Stephanie Syjuco

This amazing artist from San Francisco has been making one-of-a-kind hand-made recycled garments. Her store is still in beta, but check out this preview.

About Stephanie Syjuco: Maker of Anti-Factory clothing: unique garments made from recycled materials...because sweatshops suck! I am primarily a visual artist who is currently teaching sculpture at the California College of Arts in San Francisco. My clothing line is my strange attempt at creating wearable examples of turning away from mass-production and mass-consumption. Viva la revolution!


Sunday, April 22, 2007

Carbon Footprint

Quick, not-so-scientific footprint quiz that tells you how many acres it takes to sustain your lifestyle. Results measured in number of planets it would take if everyone lived like you do.

Dioxane chemical in baby products

I heard about this on the radio and googled it.

Laboratory tests released today revealed the presence of 1,4-Dioxane in products such as Hello Kitty Bubble Bath, Huggies Baby Wash, Johnson’s Baby Wash, Scooby-Doo Bubble Bath and Sesame Street Bubble Bath. The tests also found the carcinogen in Clairol Herbal Essences shampoo, Olay Complete Body Wash and many other personal care products.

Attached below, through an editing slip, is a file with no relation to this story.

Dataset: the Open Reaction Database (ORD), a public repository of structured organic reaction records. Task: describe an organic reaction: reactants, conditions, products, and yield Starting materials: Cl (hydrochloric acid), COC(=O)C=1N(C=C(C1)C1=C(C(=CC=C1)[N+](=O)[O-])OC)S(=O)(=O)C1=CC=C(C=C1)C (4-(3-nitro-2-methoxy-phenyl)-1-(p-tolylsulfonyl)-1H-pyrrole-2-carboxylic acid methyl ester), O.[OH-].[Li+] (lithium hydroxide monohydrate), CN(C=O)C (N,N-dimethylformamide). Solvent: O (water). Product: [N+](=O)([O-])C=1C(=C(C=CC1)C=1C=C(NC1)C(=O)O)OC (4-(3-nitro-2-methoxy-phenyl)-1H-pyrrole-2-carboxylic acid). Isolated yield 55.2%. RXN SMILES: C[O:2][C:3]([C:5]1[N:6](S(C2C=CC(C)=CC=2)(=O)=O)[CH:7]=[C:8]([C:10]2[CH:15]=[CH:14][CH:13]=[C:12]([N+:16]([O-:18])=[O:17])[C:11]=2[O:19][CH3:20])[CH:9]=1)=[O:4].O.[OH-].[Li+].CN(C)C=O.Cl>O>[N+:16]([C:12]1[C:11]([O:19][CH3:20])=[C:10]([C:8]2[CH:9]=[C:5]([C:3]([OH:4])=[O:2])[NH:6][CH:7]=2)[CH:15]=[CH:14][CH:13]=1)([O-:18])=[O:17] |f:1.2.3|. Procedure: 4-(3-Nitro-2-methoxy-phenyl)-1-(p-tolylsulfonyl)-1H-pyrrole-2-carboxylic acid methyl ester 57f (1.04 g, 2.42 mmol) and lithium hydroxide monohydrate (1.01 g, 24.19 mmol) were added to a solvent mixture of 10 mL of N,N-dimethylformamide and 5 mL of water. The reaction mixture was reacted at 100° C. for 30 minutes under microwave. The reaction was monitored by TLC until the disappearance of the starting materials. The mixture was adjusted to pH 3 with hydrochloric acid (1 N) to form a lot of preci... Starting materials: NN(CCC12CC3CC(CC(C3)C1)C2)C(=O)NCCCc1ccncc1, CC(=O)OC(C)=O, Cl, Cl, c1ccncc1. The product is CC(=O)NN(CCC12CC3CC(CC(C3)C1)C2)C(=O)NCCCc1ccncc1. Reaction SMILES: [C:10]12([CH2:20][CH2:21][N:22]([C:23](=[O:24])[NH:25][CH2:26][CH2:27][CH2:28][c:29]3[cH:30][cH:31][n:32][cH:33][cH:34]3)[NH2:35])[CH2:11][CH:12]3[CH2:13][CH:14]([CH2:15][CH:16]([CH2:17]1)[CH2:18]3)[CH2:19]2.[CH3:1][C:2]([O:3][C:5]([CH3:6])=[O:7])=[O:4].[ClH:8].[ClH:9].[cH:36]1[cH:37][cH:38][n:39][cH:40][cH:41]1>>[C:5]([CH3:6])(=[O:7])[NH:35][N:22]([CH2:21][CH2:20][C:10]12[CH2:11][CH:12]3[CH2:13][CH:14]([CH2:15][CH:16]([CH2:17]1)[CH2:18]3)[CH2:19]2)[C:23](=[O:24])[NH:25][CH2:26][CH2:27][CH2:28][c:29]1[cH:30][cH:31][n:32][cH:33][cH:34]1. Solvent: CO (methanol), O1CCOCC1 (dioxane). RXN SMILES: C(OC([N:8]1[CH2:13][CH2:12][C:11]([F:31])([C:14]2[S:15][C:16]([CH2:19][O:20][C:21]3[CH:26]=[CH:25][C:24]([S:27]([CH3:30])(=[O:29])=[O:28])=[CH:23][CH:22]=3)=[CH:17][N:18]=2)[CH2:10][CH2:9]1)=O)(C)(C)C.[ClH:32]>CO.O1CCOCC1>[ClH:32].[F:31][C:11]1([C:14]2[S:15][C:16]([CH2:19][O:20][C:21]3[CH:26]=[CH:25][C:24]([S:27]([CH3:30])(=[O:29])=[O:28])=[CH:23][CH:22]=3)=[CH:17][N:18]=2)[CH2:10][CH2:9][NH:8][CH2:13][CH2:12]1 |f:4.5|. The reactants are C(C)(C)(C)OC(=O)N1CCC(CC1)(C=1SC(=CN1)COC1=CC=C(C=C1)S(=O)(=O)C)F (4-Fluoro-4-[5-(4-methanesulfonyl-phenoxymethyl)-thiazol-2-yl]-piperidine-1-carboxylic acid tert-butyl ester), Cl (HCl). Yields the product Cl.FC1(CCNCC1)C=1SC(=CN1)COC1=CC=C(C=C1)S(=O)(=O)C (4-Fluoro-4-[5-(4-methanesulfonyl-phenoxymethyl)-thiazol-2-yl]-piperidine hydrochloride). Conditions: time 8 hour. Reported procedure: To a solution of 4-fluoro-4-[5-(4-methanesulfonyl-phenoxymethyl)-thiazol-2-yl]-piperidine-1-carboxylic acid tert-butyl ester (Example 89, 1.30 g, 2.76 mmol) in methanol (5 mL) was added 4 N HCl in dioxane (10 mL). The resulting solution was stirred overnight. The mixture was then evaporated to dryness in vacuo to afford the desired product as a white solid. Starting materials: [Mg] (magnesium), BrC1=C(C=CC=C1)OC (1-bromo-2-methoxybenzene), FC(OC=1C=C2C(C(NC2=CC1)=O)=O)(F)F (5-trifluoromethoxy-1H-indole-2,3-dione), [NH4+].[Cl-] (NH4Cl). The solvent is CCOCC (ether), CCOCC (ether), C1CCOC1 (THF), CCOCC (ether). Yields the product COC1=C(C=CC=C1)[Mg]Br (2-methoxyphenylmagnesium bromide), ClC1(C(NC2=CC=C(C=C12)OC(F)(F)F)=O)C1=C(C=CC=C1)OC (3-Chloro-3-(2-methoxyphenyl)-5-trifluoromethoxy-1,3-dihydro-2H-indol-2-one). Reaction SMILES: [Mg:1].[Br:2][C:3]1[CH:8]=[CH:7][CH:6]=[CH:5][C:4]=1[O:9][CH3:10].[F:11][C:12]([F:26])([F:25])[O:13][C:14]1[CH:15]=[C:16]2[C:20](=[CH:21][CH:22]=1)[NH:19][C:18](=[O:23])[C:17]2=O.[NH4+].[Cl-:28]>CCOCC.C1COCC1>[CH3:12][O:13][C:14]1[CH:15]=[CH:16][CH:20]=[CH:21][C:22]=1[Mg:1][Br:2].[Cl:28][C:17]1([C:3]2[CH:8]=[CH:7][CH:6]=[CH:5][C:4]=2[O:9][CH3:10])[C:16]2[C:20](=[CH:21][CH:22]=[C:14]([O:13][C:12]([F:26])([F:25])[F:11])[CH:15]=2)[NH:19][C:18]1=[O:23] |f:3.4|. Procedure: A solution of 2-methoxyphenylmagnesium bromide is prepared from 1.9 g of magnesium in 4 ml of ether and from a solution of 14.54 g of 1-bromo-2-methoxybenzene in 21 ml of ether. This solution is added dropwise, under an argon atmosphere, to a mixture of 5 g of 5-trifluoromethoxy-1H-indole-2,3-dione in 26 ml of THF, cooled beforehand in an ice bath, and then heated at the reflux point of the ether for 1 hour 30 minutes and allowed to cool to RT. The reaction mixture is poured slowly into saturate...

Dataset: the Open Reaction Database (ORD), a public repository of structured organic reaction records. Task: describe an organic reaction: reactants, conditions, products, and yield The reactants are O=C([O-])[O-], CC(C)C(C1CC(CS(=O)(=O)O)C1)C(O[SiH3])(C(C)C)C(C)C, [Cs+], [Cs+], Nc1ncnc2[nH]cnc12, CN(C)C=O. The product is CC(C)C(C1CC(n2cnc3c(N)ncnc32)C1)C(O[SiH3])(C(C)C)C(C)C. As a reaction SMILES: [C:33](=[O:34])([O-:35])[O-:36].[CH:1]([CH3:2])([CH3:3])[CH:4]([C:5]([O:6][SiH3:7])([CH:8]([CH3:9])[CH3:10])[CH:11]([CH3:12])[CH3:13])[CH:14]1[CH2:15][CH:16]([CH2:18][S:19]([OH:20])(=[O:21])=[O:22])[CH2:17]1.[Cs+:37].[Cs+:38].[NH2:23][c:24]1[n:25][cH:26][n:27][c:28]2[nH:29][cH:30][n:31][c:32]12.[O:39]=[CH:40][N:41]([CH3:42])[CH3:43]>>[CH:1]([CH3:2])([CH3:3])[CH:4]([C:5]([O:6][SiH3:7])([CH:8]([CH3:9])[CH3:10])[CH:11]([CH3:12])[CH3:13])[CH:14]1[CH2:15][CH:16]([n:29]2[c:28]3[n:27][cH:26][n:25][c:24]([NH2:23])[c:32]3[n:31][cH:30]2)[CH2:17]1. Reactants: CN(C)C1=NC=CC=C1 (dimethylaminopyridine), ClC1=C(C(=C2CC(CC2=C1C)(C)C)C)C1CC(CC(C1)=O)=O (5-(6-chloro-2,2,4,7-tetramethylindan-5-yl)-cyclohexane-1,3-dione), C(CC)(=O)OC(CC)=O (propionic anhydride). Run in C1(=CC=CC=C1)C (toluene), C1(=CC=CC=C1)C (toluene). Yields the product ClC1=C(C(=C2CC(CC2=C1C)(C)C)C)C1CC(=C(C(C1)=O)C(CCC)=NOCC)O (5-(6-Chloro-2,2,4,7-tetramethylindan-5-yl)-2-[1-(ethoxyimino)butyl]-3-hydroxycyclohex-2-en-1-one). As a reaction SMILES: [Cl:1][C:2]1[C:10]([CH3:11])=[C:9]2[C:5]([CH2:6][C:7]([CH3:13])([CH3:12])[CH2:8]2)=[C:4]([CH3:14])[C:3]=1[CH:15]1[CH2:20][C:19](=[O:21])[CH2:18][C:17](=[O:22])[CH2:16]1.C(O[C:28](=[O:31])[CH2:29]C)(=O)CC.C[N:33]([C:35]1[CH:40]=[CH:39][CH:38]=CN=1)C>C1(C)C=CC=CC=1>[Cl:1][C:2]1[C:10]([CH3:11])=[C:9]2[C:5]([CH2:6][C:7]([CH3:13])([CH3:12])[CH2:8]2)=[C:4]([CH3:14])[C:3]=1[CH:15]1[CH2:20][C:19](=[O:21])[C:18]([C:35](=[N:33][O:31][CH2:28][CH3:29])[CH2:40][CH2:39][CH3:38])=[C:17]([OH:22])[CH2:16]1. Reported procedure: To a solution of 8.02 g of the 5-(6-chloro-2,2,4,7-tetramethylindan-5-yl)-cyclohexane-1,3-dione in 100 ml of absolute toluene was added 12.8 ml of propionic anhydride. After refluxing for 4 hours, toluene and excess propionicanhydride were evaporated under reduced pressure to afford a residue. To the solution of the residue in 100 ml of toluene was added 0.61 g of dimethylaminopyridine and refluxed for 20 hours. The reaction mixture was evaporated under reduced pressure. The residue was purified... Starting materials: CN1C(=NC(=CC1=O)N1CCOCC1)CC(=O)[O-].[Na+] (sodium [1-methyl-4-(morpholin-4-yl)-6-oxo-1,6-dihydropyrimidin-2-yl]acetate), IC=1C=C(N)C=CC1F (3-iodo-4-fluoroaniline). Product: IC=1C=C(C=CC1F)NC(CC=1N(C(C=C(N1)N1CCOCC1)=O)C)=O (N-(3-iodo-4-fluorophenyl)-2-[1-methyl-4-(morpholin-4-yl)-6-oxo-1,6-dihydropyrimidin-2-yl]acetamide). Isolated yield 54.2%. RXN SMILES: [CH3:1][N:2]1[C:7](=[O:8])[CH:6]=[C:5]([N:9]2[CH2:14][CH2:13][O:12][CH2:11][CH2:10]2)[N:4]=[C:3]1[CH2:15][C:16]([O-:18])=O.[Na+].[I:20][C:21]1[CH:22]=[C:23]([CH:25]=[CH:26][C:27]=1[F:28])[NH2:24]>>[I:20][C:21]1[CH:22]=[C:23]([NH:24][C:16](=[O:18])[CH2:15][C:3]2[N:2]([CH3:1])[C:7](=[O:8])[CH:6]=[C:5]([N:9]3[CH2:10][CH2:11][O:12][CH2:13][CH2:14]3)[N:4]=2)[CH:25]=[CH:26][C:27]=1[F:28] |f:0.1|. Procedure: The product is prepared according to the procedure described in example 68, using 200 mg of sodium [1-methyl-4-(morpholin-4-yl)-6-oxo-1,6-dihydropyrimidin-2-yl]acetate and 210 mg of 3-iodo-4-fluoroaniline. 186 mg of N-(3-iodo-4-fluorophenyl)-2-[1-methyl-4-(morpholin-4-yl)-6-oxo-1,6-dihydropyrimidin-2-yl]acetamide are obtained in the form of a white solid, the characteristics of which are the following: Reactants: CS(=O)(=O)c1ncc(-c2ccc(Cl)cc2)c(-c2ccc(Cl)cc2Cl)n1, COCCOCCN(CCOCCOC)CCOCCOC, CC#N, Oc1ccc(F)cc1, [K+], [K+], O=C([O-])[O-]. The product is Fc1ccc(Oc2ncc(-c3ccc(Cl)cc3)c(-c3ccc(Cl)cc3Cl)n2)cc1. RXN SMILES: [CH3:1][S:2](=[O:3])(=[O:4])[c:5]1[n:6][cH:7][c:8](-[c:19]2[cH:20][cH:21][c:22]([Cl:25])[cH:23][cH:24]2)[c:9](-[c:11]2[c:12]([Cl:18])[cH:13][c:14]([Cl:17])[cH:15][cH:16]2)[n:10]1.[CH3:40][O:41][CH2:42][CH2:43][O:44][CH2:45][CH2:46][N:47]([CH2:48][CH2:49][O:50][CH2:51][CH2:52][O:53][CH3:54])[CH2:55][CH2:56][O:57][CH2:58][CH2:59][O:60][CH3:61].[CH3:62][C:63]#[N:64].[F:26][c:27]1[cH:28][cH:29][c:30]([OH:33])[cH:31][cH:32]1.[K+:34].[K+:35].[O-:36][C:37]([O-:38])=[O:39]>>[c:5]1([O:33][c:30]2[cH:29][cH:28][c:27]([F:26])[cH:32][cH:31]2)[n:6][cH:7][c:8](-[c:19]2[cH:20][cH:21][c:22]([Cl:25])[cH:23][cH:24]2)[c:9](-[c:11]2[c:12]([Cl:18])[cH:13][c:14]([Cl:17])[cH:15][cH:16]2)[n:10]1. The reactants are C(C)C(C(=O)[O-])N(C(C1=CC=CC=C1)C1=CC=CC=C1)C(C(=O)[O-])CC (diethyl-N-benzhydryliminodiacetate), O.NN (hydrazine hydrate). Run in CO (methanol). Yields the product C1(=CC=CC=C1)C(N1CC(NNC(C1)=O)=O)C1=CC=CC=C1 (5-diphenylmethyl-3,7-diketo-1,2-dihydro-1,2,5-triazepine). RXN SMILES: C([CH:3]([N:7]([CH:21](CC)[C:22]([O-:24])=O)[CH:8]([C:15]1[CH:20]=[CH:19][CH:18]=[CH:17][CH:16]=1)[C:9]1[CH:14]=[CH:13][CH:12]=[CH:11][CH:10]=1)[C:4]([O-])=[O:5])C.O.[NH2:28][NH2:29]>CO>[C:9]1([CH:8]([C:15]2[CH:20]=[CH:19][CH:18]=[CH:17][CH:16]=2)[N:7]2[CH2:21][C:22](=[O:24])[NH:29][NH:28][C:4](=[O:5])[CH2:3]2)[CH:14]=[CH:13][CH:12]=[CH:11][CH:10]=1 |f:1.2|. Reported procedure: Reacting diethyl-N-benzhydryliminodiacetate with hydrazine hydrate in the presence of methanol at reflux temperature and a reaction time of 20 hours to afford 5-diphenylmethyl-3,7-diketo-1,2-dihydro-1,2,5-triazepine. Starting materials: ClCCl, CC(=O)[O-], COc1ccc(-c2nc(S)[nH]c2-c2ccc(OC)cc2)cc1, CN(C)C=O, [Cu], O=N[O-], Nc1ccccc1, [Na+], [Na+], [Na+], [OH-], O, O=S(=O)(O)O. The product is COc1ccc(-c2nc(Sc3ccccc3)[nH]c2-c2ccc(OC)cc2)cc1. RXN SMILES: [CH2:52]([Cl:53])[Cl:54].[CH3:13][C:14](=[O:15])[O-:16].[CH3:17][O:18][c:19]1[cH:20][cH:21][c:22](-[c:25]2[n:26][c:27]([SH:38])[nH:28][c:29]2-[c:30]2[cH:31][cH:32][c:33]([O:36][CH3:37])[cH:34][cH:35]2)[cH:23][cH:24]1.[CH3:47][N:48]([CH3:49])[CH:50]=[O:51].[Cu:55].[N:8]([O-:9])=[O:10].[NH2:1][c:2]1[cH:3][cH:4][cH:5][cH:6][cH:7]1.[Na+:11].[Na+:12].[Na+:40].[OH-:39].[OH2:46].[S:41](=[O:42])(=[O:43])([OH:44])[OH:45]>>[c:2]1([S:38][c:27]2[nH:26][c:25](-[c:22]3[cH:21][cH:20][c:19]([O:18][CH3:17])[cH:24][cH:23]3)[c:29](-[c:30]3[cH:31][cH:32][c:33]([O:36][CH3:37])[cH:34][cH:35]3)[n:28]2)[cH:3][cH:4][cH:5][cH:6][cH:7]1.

1,4-Dioxane is a petroleum-derived contaminant considered a probable human carcinogen by the U.S. Environmental Protection Agency and a clear-cut animal carcinogen by the National Toxicology Program. It is also on California’s Proposition 65 list of chemicals known or suspected by the state to cause cancer or birth defects. Because it is a contaminant produced during manufacturing, the FDA does not require it to be listed as an ingredient on product labels.

A list of products tested:

Saturday, April 21, 2007

LILJA Designs

San Francisco based designer Linnea Michaelsen creates a unique variety of beautifully feminine knitwear reminiscent of Missoni. Lilja uses yarns made from Bamboo, viscus, cashmere and cotton and makes many of it’s garments in San Francisco Bay Area.

LOMA Shampoo and Conditioner

Of all the "natural" hair care products I’ve tried, LOMA makes my hair the softest and shiniest. I think the results are better than the other salon-only brands I’ve used.

From their site:
LOMA is the industry leader to utilize the purest, most active form of Aloe Vera Gel as the product base. The use of aromatherapy-based oils rather than synthetic fragrances truly sets LOMA apart. It smells good enough to eat! LOMA products are blended with a uniquely effective combination of natural ingredients including pure botanical extracts, essential oils, vitamins, and naturally occurring proteins.

Friday, April 20, 2007


The first post for Econista needs to make a statement and embody the spirit of the blog. A good day to start? Earth Day 2007 of course! A great product to spotlight? ONE by Edun:

The special edition ONE tee shirt designed and produced by EDUN is made in Lesotho, South Africa of 100% African Cotton.

By purchasing this shirt, you are bringing Trade to Africa, making it possible for people to support themselves. Also, with every tee shirt sold EDUN will give $10 to the ALAFA fund to fight AIDS providing life-saving prevention and medicines to factory workers and their family members in Lesotho.

To purchase ONE